Change is constant. Change is annoying. But change can be good too. You can change your life at any age and I try to remember that. Whether you’re in your 30’s with kids, still in college, or retired and starting a new chapter.
Last year my Dad decided to change his life for the better. After a long time struggle with alcohol, he decided to go to rehab. He’s getting on in years, he’s almost 62 and I love that he was willing to make a change. It makes me infinitely proud. A few weeks ago he was given his one-year sobriety chip at one of his regular meetings. My mom, sister and I went, beaming with pride. I hope that he’ll continue to be sober for the rest of his life, but even if he falters I hope he’ll start again with the same resolve and have the kind of life he deserves. He’s a cute and hilarious Grandpa, generous beyond belief and a loving, protective father. I often think about the courage, the drive, the vulnerability that it took for him to get help – it took guts.
My Mother also went through a major change and retired at the end of last year. A much-deserved retirement from a field that is often underfunded and underappreciated, but one she cares so much about. But now that she’s retired, I worry about her. How will she fill her time? What will she do? Don’t’ get me wrong, she keeps busy and she’s still working part time right now, but I think about her health often. My sister and I have encouraged her to attend yoga regularly or get out walking. Do whatever form of activity or exercise makes her happy. Now that the warmer months are coming, I hope that she will. I’m actually writing it in this blog to emphasize to her (hi Mom!) how important I think it is for her to get active. I want her to live to be 100. My almost 3-year-old daughter refers to her as Bama and as my daughter gets more energy and becomes more active, Bama’s going to need to keep up.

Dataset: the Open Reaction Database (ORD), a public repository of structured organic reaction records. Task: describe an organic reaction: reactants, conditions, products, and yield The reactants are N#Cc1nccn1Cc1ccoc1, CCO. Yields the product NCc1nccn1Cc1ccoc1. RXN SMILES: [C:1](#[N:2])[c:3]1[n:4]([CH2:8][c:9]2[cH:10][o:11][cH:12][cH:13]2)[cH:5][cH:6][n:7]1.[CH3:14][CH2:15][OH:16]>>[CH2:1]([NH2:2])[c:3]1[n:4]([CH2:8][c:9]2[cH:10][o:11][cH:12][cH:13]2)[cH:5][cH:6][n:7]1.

But I get it, change is hard. Last year I signed up for a sewing class all hyped up to learn a skill I’d always wanted. I thought about buying a sewing machine and all the cute blankets, etc I’d make for my daughter – but as it turns out, I’m not very good at it. I had a really hard time keeping up and I hadn’t anticipated that. When I think about all the people I know that have gone back to school later in life for a new course or a new program, even to simply expand their skill set – I don’t know how they do it. It’s been so long since I sat down and formally learned something that it’s difficult to try again. My husband recently decided to make a change and start taking an online course. He’s wanted to expand his horizons in his field of nerdy technology. On top of working and helping with our daughter, walking the dog etc, I must confess his free time is very limited and yet, he’s determined enough to do it. To learn more and want more that he’s willing to find the time and squeeze it in, which to me is just amazing.
While I await the decision about my job as my company merges with another, I wonder if I’ll end up back in school in an attempt to find a new field. As I’ve said in previous posts, I like my job and would really rather stay in this industry. But the reality is I might not be able to. I wonder about what courses I’d take. Ideally I’d love to take photography or short story writing, I also wanted to edit movie trailers for a living – but I doubt that I’d end up taking anything so creative/exciting. But whatever the outcome professionally, I’m trying to be open to change because that’s when the best things can happen, or so they say.